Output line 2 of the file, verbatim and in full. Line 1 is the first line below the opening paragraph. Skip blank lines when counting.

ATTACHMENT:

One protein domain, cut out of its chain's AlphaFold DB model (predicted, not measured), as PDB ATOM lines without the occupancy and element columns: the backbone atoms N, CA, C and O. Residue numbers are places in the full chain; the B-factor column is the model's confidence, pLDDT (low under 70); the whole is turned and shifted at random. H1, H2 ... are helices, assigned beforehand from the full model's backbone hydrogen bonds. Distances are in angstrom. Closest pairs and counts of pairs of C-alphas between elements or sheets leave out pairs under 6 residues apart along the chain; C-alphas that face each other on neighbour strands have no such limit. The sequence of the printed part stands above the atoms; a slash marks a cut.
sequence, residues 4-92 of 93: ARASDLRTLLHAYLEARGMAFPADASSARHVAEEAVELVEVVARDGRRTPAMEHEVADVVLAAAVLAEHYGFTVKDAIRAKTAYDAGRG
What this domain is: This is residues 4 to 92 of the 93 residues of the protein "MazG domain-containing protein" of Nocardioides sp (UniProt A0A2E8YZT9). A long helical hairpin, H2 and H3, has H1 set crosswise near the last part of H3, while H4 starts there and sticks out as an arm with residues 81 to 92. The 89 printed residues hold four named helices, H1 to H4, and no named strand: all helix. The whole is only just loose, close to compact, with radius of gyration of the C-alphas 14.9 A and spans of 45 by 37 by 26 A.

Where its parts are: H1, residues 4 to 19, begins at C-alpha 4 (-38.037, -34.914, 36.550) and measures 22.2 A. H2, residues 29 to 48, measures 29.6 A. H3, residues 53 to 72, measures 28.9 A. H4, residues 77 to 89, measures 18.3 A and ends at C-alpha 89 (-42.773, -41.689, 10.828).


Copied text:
What this domain is: This is residues 4 to 92 of the 93 residues of the protein "MazG domain-containing protein" of Nocardioides sp (UniProt A0A2E8YZT9). A long helical hairpin, H2 and H3, has H1 set crosswise near the last part of H3, while H4 starts there and sticks out as an arm with residues 81 to 92. The 89 printed residues hold four named helices, H1 to H4, and no named strand: all helix. The whole is only just loose, close to compact, with radius of gyration of the C-alphas 14.9 A and spans of 45 by 37 by 26 A.